Ever since the 1991 Gulf War, the Western strategic discourse on air power has accentuated the role of high-tech precision-guided weapons together with good situational awareness and reliable command and control systems in solving modern conflicts. After the lessons learned from Operation DESERT STORM were drawn, one of the main tenets of western strategic thinking has been the (over-)reliance on the possibilities to solve political conflicts with modern weaponry – from the air. This notion did not emerge out of thin air. It was one answer to the many demands that Western statesmen – first and foremost among them the President of the United States – made immediately after the Cold War had ended. Since the early 1990s, the international security environment developed positively – at least from the western states’ perspective. However, the world was still infected with many low-level threats that rose in significance simultaneously as the Soviet threat evaporated.

The so-called Revolution in Military Affairs (RMA) has been expected to deliver positive outcomes to political crises with little risk to Western soldiers or national interests – whether in Bosnia (1995), Kosovo (1999), Afghanistan (2001), Iraq (2003) or Libya (2011). Many western ‘wars of choice’ – under the headings of ‘humanitarian interventions’, ‘military crisis management operations’ or ‘expeditionary missions’ have been made possible – and in some cases necessary – by the demands of the contemporary 24/7 media, high-tech ‘revolutionary’ warfighting capabilities and the fading of the existential threat posed by the Soviet Union.

Display of might
A US Air Force Boeing B-52H Stratofortress of the 2d Bomb Wing static display with weapons, at Barksdale Air Force Base, Louisiana, in 2006. (Source: Wikimedia)

During the 25 years of the post-Cold War era, Western air power ‘theory’ – based on the expectations of Western political leaders – has entertained the notion of strategic success in war just by deploying air assets against chosen adversaries. During this time we have witnessed the mystification of air power – the new ‘silver bullet’ – to epic proportions in a way that practical results from recent wars lend little support. Analysing recent western air wars from Bosnia (1995) to Libya (2011) one can easily detect that none of them has proved to be strategic successes for the west. Thus the ‘brand’ of contemporary Western air power is better than its actual track record. None of the often mentioned ‘successes’ have facilitated long-term positive outcomes.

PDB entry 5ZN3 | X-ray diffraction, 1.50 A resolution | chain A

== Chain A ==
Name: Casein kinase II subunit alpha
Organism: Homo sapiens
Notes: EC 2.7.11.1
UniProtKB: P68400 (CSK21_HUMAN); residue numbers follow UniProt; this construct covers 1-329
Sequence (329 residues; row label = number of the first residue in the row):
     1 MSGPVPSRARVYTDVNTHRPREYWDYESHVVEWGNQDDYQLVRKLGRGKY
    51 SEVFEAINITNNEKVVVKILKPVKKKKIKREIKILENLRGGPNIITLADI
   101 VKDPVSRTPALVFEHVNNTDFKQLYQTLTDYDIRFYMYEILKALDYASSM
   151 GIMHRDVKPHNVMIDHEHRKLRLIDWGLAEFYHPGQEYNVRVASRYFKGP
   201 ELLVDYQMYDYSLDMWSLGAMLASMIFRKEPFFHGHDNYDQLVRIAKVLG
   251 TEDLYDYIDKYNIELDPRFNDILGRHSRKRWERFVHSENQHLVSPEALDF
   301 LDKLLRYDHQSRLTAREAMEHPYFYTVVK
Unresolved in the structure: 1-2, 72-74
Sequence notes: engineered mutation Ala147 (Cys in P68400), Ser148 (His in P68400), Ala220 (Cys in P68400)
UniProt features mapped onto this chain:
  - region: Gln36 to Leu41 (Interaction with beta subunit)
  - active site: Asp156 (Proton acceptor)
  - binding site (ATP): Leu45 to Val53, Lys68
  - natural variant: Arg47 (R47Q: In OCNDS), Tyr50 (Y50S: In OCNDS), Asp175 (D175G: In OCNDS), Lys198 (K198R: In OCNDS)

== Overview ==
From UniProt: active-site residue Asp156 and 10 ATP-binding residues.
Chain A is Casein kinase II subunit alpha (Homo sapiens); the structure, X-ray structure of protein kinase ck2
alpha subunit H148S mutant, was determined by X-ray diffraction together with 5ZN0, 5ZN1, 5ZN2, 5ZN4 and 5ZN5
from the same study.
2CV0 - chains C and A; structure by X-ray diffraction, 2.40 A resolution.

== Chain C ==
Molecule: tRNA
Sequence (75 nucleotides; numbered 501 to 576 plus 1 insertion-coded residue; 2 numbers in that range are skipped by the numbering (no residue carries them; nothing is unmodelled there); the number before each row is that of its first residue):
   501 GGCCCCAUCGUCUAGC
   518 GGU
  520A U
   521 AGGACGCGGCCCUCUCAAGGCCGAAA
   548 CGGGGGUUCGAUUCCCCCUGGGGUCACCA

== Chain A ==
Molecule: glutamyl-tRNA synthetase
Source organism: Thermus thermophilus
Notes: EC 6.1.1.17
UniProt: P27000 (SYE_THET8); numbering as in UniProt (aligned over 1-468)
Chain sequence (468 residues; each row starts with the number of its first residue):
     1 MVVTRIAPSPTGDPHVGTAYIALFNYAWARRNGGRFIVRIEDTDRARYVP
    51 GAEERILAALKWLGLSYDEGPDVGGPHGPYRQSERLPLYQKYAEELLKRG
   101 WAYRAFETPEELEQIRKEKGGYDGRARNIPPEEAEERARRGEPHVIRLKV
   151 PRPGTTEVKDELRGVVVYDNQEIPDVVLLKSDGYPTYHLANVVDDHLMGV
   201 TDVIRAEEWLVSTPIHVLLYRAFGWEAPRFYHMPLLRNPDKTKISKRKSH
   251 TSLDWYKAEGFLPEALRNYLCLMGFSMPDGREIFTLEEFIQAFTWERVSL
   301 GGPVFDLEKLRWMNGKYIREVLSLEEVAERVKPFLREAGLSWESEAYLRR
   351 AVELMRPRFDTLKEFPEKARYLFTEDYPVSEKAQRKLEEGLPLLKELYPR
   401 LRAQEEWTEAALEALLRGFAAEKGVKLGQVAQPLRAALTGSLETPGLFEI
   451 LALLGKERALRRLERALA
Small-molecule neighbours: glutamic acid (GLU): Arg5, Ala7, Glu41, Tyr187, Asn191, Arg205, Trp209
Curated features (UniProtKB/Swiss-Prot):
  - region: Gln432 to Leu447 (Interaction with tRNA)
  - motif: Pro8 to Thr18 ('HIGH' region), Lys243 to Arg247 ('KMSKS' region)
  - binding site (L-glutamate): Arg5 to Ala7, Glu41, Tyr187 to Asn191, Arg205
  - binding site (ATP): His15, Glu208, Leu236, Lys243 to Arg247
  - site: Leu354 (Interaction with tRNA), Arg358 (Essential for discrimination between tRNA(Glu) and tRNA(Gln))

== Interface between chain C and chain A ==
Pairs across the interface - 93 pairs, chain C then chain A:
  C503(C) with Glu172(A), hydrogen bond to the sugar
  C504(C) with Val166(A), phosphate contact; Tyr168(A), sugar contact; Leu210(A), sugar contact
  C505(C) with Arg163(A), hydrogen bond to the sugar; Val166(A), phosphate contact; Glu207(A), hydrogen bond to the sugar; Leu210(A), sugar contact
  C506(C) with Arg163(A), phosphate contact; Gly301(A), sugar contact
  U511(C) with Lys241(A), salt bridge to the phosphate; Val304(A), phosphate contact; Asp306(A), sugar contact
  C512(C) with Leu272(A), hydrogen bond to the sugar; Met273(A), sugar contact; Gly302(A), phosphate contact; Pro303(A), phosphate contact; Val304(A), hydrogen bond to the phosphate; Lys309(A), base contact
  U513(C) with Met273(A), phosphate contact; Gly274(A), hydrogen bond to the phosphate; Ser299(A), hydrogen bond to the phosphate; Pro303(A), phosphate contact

The contemporary Western air war paradigm is based on two fallacies: the idea that high-tech military capabilities facilitate easy solving of political problems and the notion of almost casualty-free warfighting. Both of these should be subjected to strict scrutiny. It should be noted that it is not the militaries’ fault that political leaders have expressed repeated demands to the use of military force that are beyond the boundaries that existing military capabilities can deliver. However, to facilitate better strategies in the future, these fallacies will be elaborated next.

Fallacy 1: The use of military force is an effective tool to solve political problems

It is good to acknowledge that the number of armed conflicts – and the average number of people killed in these conflicts – has decreased during the post-Cold War era. As the Human Security Report Project noted in 2014, we have witnessed:

the rapid decline in international wars (anti-colonial wars are included in this category) over the past 60 odd years. The average number of international wars being fought every year per decade shrinks dramatically – from over six in the 1950s to less than one in the 2000s. […] From the early 1990s to the present day, overall conflict numbers have dropped by some 40 percent, while the deadliest conflicts, those that kill at least 1,000 people a year, have declined by more than half.

Despite the positive trend in warfare since the end of the Cold War, there have been many brutal cases where large-scale human suffering and damaged infrastructure have caused concern within the western security community. First of these instances was ‘born’ out of the result of the 1991 Gulf War: the predicament that the Kurds (in the north) and the Shia population (in the south) faced after Saddam Hussein was defeated – but remained in power. Moreover, many others have followed: from Somalia to Haiti, and from Timor-Leste to Kosovo.